I loved this sign.  Seriously considered buying it, but thought my family might think I meant it (I do).

I enjoyed wandering around the area where some artists were hooking rugs, the skill and design sense on display was inspiring!

Wondering what I bought?  Nothing!  I looked through a table of vintage linens hoping to find a nice apron, or maybe a tablecloth to use as a background for shooting photos of finished yarns or knitted items.  No luck – nothing was quite right.  I did see a darling nightstand scarf that had a little black and white doggy holding a sign that said “Welcome Guest”, but as I have no guest room, that seemed a bit unnecessary.

The linens table threw me back in time to the days when I spent hours during summer vacation embroidering dresser scarves, pillow cases and dishtowels.  When I was growing up in the 60s and early 70s embroidery was taught to a lot of us girls by our mothers and grandmothers, as were knitting and crochet.  I was decent at embroidery and actually enjoyed doing it, but I refused to get into knitting or crochet.  I finally learned to knit when I was 49 and am still only a very mediocre crocheter.

My former mother in law tried to teach me to knit in the mid-80s, but she was a thrower and that just did not work for me, I just could not develop the coordination needed.  My mother finally convinced me to try again, but – she is a continental knitter and that I found I could manage.  It makes me a bit sad that I didn’t learn until I was almost 50 (all those years wasted!), but there’s nothing to be done about it…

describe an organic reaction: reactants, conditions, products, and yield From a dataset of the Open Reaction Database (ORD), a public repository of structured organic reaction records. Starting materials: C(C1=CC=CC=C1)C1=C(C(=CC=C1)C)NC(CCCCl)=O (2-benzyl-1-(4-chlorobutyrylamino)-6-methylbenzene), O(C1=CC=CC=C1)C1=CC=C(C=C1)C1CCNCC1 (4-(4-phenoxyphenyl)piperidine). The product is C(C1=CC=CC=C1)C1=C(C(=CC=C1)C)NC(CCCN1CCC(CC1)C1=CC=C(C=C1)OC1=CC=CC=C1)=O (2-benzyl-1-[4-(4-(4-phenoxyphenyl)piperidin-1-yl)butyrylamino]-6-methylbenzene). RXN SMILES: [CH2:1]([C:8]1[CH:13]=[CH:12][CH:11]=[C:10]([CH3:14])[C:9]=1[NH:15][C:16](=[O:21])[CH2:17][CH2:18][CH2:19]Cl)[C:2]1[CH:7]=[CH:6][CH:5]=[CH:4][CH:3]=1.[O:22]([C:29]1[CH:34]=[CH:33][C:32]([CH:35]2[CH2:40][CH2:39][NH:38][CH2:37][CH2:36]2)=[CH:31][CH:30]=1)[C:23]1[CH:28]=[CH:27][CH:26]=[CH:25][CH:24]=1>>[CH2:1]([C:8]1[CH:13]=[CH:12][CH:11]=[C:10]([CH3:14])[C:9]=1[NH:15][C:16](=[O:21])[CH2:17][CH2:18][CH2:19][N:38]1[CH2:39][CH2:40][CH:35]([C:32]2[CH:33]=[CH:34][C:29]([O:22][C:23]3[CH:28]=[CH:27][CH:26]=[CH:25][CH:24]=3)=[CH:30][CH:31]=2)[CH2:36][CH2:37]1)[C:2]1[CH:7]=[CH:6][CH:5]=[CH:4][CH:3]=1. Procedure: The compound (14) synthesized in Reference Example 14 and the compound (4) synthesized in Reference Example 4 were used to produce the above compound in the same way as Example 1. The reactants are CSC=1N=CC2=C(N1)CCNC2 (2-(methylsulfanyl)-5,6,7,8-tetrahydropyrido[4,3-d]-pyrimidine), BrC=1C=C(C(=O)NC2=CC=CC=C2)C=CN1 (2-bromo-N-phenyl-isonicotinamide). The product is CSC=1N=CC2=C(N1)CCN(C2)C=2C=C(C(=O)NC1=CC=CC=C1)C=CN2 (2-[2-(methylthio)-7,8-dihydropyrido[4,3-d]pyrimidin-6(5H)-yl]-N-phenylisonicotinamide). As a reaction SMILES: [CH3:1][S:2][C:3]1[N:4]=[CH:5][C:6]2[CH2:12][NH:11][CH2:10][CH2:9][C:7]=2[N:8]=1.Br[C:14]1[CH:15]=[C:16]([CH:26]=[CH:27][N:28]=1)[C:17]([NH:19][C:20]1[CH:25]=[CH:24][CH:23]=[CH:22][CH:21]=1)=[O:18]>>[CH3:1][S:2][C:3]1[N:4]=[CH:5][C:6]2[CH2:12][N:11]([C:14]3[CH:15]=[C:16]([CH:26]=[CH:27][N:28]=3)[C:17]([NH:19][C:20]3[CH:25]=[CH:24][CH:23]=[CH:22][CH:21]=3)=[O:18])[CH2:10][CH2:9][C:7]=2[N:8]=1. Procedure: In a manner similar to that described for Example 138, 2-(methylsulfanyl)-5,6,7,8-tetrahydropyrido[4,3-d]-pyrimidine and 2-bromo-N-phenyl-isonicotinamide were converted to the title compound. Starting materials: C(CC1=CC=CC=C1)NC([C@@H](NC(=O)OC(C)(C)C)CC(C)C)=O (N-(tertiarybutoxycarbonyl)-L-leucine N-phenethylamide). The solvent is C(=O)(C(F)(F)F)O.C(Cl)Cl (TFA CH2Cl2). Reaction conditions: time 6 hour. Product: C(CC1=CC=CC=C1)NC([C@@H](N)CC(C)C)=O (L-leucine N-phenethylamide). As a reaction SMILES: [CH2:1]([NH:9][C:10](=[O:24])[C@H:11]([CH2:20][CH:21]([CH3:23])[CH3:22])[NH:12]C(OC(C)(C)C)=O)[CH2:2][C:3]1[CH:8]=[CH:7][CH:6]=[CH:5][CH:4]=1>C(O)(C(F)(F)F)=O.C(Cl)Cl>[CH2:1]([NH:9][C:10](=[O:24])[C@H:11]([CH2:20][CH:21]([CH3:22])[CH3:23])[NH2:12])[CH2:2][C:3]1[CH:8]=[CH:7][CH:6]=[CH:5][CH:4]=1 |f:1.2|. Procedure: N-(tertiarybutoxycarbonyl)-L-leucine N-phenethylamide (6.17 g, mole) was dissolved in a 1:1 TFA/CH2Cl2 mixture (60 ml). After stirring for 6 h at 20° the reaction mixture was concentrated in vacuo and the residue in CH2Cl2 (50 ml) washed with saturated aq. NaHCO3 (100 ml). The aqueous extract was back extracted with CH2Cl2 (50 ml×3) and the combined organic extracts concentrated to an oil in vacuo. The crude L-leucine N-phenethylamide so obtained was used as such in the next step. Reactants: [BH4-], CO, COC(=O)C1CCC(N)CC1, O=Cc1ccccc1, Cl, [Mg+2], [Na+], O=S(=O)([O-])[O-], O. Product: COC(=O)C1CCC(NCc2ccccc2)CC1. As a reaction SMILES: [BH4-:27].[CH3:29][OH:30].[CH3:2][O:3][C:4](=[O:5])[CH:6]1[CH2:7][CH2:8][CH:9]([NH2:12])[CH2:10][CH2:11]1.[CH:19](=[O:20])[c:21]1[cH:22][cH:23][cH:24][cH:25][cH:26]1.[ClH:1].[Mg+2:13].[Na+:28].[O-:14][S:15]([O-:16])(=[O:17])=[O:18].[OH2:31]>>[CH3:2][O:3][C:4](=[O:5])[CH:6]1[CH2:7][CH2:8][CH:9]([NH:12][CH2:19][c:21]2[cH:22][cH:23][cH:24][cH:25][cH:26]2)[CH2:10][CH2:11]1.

On  our way home we stopped for lunch in the Mass Ave shopping/restaurant district.  We noticed something funny in the upstairs window of the place we ate.  Can you see it?

There is a lamp made of a leg in one of the windows.  Not for me – no body part furnishings in my house, please.  But it is funny and gets plenty of attention, I’m sure.

And no visit to the Mass Ave area of Indy would be complete without a visit to

I bought nothing here also, as I made a bit of a pig at myself at lunch.  The Chatham Tap has a massive black bean burger and I stuffed myself eating the whole thing and almost all the home made potato chips too.  It was very, very nice!  The burger was moist and flavorful, and not overly salty, which I find restaurant food often is.

I did get the old mystery spinning wheel Saturday, but no back story yet.   Waiting for a call from the owner/finder.  Hope the phone rings soon!

A Winner! And A Slight Problem

In my last post I told you about a big yarn giveaway (3 balls a month for a year) at The Making Spot (go enter!).  Well, as hard as it is to believe – I am a winner in a give away from Traditions Fiber Arts in Linden, TX.   I won a really lovely, soft, shiny 4 oz. bamboo roving in a delicate Honeydew colorway.  Thanks so much to Judy W. who had to try so hard to contact me to let me know I had won.  I adore the roving and will spin  it very soon!

Here’s a close up picture of a recently finished item.  Can you see the bit of grass still in the yarn?  That’s Noro for you.  I really enjoy seeing pieces of the field where the sheep spent all her time before shearing!  I think a lot of Noro fans agree with me.

It’s the Dolores Park Cowl knit in Noro Hitsuji.  I really love this yarn.  It’s a joy to knit with, the color changes keep things interesting and, since it’s bulky, I knit this cowl in one day.  Actually, I haven’t yet met a Noro yarn I haven’t loved.  I have my faves (Kureyon, I’m talking to you), but they are all so amazing and unique.  Did you know that Kureyon means “crayon” in Japanese.  Well named!

I mentioned a slight problem.  Last night I went to a convention watching party, and as we watched the speeches, ate heaps of fabulous guacamole, and drank ginger ale,  I knit like a fiend on this shawl.